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Articles by this author:

  • New Muse
        Muse in the Harbor will open today on Sag Harbor’s Main Street. Matthew Guiffrida, the chef and owner, who opened Muse Restaurant and Aquatic Lounge in Water Mill in 2007, has closed that location and will turn his attention to the new eatery, which is in the building that formerly housed the JLX Bistro.

  • Springs activists want to hear from the head of the town’s public safety and code enforcement division, and called for stronger laws and regular reports about violations and their resolution.
  •     Beginning today, food peddlers who wish to set up shop at one of 12 authorized sites at town-owned beaches in East Hampton can pick up applications from the Town Purchasing Department allowing them to bid on the rights to use one of the spots.
        The rights will be given to the highest bidder. A points system, which the board attempted to institute last year, allowing the town board to weigh non-monetary factors such as experience and community ties as well as business and marketing details, has been abandoned.

  •     Upgrading from a traditional septic system to a new, high-technology waste treatment design called Nitrex, which the East Hampton Town Board heard about on Tuesday, could not only help keep nitrate levels lower in surface and groundwater, but also could benefit pre-existing, nonconforming businesses that do not meet current standards and codes, said Town Supervisor Bill Wilkinson, 

  •     East Hampton Republican, Conservative, and Tea Party members came out early, and presumably will be out often, in support of Randy Altschuler, with an endorsement on Friday at the Hook Mill in East Hampton.
        The group included East Hampton Town Supervisor Bill Wilkinson, and town board members Theresa Quigley and Dominick Stanzione, East Hampton Town Conservative Party chairman Vincent Downing, East End Tea Party chairwoman Lynda Edwards, and Kurt Kappel, the East Hampton Town Republican Party chairman.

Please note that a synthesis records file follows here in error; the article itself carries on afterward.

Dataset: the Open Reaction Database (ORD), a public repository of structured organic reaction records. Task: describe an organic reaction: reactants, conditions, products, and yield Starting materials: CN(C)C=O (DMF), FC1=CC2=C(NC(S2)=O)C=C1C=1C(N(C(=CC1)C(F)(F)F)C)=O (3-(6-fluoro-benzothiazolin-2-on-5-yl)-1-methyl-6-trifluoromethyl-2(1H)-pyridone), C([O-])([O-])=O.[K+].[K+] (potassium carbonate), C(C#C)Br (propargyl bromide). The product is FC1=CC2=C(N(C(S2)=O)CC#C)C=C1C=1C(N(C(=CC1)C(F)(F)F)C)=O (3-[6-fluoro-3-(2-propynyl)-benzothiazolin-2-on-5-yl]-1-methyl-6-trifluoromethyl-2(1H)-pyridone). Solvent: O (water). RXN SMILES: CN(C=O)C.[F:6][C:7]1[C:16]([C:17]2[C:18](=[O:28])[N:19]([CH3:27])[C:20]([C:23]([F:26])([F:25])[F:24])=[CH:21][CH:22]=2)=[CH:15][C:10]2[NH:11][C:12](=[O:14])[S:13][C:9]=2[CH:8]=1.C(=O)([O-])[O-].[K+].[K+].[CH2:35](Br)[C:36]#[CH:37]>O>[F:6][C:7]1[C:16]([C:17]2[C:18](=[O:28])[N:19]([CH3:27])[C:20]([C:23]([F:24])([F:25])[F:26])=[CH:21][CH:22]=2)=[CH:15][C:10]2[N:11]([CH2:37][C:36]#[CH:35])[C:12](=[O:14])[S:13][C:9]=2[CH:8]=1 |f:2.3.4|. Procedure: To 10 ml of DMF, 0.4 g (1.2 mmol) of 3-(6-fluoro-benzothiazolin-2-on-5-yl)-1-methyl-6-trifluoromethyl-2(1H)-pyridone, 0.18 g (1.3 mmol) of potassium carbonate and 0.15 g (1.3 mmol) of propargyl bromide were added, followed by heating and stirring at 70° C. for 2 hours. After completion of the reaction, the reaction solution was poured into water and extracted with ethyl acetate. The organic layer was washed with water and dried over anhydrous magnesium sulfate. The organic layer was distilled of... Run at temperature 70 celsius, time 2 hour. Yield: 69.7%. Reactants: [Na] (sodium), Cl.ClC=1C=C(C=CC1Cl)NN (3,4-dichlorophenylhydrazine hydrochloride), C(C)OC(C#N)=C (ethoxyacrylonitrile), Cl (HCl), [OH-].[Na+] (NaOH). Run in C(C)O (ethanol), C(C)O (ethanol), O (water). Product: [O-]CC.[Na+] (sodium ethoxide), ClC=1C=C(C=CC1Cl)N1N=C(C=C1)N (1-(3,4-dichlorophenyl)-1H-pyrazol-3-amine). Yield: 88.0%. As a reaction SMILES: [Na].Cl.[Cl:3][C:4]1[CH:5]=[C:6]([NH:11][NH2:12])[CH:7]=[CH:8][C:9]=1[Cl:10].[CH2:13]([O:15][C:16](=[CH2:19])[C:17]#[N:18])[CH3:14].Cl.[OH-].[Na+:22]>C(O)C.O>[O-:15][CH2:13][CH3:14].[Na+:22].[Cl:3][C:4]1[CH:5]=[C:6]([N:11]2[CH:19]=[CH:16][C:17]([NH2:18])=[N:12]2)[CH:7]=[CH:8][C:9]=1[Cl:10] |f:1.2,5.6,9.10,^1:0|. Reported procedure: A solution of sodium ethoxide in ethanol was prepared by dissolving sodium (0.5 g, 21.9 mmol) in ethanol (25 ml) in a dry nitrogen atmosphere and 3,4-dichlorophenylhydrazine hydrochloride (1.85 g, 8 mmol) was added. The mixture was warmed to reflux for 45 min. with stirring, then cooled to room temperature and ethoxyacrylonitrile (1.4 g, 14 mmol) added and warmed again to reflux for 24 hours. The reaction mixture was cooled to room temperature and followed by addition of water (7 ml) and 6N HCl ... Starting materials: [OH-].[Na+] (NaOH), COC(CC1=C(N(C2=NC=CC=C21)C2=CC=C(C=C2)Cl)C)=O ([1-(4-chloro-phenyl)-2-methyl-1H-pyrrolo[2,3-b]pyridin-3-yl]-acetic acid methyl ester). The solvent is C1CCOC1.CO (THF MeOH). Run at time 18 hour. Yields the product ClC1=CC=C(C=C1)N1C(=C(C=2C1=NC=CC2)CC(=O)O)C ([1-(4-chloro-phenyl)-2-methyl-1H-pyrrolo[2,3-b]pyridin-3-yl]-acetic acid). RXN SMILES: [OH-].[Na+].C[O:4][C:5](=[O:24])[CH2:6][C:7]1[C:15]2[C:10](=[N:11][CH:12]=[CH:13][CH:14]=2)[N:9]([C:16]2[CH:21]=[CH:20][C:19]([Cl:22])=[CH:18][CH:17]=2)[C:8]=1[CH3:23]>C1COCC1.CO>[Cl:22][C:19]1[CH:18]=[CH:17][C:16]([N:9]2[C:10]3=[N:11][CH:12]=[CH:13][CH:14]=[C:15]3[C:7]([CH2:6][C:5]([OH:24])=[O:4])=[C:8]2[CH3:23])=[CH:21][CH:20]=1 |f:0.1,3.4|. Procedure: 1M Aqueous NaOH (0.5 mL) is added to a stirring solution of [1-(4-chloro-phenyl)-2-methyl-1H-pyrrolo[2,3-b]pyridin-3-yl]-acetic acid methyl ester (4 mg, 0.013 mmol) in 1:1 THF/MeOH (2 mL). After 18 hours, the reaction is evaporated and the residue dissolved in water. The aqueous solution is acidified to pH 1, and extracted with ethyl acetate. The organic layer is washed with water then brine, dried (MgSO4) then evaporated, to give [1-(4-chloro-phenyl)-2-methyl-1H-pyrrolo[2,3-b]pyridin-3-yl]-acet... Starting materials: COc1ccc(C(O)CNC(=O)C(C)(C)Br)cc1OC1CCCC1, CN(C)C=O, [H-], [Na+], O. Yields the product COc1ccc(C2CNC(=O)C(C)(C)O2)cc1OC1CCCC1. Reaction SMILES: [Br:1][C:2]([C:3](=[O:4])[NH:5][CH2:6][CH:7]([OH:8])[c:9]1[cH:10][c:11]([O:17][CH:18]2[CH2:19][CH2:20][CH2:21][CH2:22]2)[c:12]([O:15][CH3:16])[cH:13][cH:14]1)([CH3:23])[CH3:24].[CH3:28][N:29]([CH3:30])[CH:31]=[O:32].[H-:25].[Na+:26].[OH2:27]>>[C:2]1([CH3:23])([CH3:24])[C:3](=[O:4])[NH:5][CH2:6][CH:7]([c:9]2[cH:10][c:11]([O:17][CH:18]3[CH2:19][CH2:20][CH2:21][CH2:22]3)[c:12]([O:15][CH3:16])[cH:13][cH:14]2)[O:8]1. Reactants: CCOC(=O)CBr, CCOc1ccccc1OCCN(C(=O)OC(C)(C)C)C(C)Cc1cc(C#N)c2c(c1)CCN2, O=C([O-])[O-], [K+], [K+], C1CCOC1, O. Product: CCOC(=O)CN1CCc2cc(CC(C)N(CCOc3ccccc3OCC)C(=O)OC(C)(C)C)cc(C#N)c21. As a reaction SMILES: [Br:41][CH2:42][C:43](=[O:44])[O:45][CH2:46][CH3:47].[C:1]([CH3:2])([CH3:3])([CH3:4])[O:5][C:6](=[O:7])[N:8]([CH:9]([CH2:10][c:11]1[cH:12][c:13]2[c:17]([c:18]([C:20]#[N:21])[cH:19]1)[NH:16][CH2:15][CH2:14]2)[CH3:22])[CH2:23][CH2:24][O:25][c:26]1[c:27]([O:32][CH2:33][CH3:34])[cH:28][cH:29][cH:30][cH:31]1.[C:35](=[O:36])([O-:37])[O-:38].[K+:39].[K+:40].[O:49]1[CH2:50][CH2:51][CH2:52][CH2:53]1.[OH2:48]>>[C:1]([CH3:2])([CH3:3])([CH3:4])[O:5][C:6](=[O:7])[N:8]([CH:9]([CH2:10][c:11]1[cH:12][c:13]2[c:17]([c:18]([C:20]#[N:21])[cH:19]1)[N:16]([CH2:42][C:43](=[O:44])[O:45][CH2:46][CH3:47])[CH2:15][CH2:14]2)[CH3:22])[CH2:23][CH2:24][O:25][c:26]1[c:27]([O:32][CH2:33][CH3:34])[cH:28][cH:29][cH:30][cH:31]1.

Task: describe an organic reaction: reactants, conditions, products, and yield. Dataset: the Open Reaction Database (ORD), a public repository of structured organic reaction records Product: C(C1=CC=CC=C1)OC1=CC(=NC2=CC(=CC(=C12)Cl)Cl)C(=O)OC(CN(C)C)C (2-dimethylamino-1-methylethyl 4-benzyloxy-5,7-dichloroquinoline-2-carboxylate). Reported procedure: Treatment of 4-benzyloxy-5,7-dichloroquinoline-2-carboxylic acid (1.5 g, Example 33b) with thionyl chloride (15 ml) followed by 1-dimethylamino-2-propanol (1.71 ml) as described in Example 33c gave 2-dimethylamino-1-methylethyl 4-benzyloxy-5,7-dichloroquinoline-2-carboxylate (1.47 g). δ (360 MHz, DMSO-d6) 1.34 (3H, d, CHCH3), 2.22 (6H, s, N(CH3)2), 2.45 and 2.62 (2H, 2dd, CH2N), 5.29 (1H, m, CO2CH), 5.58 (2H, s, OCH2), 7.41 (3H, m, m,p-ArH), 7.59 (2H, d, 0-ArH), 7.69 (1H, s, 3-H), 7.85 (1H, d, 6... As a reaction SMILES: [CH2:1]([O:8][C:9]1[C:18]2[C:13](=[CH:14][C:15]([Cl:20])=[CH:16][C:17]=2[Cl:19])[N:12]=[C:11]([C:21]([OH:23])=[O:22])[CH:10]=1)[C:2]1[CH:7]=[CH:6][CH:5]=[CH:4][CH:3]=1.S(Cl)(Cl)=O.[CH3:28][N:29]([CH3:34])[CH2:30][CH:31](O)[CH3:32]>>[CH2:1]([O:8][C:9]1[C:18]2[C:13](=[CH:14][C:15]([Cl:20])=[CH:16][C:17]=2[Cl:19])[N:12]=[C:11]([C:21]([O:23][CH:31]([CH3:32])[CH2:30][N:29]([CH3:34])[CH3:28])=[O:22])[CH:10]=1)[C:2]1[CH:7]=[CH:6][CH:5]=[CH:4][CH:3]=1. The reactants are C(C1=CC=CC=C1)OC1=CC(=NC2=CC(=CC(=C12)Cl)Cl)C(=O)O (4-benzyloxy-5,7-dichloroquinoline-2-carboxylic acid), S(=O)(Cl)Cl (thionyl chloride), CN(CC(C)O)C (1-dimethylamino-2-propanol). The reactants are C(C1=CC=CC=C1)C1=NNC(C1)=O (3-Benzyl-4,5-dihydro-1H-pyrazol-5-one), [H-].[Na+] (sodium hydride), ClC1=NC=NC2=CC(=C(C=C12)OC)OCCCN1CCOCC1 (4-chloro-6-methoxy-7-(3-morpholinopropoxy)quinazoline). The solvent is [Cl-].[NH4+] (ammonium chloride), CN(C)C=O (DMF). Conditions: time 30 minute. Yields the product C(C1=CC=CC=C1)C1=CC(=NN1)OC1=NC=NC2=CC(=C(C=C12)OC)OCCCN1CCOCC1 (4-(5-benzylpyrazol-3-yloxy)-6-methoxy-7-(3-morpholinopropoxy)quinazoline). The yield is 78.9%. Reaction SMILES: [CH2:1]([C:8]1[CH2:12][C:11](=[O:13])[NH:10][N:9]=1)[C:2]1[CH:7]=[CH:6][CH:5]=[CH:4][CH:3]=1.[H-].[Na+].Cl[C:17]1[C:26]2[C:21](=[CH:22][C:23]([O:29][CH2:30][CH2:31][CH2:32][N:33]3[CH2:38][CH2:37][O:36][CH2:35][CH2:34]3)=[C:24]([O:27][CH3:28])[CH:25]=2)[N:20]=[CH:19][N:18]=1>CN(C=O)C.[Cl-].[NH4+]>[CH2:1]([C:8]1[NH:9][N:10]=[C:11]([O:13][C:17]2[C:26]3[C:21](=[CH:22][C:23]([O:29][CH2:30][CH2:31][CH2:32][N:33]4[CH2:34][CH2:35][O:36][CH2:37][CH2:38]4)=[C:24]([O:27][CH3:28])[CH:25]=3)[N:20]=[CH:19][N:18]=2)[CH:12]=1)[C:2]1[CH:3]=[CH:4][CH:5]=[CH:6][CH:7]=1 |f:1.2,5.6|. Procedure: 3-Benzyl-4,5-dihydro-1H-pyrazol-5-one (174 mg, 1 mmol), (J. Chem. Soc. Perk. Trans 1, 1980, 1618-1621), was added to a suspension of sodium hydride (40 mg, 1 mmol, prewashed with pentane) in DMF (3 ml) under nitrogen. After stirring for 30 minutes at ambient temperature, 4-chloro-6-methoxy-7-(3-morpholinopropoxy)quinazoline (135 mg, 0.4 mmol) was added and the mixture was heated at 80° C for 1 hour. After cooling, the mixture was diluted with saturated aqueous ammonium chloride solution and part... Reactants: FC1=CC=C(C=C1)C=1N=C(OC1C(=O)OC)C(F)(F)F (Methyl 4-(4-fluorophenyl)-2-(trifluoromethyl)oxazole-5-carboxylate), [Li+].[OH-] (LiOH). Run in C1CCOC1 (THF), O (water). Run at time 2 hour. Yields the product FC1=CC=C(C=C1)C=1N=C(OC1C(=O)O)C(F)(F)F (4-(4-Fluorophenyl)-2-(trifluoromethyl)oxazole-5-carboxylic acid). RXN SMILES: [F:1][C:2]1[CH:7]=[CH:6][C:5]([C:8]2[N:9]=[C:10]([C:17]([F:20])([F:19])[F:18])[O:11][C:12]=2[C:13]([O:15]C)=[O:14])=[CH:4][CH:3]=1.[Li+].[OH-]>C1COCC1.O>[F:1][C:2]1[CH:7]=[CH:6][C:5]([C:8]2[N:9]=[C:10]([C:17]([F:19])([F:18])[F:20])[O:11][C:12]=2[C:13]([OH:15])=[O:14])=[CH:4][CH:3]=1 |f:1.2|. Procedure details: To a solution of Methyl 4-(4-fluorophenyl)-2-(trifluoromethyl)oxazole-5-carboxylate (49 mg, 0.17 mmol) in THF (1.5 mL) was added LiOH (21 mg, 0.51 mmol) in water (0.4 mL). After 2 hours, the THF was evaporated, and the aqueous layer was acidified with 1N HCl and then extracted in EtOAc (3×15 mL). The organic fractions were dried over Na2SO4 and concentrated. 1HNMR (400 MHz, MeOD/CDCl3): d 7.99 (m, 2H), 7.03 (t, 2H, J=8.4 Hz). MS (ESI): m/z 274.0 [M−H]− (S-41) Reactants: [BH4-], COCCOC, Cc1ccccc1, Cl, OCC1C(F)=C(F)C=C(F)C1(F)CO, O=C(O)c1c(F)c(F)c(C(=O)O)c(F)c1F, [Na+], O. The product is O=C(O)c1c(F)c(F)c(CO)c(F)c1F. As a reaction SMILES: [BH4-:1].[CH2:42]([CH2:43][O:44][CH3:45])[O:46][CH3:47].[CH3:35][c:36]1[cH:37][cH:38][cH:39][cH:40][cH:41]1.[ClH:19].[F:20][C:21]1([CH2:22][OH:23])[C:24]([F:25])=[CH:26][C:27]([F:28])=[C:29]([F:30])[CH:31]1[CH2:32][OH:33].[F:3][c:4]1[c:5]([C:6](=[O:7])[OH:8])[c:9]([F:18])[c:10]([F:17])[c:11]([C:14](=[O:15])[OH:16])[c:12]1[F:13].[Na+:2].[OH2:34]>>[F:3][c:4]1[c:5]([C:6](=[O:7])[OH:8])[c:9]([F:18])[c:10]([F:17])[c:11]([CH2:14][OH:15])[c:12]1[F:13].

•     With the absence of Town Councilman Dominick Stanzione at an East Hampton Town Board meeting last Thursday leaving the four remaining board members split evenly along party lines, “no” votes — and an abstention — by the two new Democratic board members made it impossible for Town Councilwoman Theresa Quigley to gain approval for three of her initiatives.

  • Duel Over the Green
        Two Montauk groups hoping to receive mass-gathering permits for use of the Montauk hamlet green over Memorial Day weekend will have to wait another week for a decision from the East Hampton Town Board.

  • Members of the public weighed in this week about the future of East Hampton Town’s scavenger waste treatment plant.
  •     After setting a minimum price of $3 million for the sale of seven town-owned office condominiums at Pantigo Place in East Hampton — or $428,571 per condo — the three members of the East Hampton Town Board’s Republican majority agreed on Tuesday to accept a bid of $1.2 million for four of the condos, a sale price of $300,000 each.
        The decision set off a heated discussion, but the debate may well be moot, as the buyer, Andrew Sabin, said yesterday that he had withdrawn his bid.

  •     Dave Martin, an East Hampton Town police officer, was presented with the department’s Officer of the Year award late last month.
           Officer Martin responded to a call last February from a young girl whose father had shot her mother with a pellet gun and was holding the family, including a sibling, at knifepoint in a Springs house. After getting the victims safely out of the house, he subdued the man and took him into custody.

Blogs by this author:

  • East Hampton Town will provide trash bags and gloves to volunteers pitching in on Saturday for the Ocean Conservancy’s International Coastal Cleanup Day.

    Individuals and groups have been invited to collect trash on any beach. Participants will be asked to fill out an Ocean Conservancy data collection form, which the town will provide, to record the type of debris found. The information will be used by the organization to identify debris “hotspots” and issues, raise awareness, and help communities adopt policies that will contribute to cleaner oceans.

  •      A dynamic trio of East End songstresses, Nancy Atlas, Caroline Doctorow, and Inda Eaton, rocked a sold-out Bay Street Theatre on Saturday night for "Way Out East," the East Coast precursor to an upcoming mini-tour out west.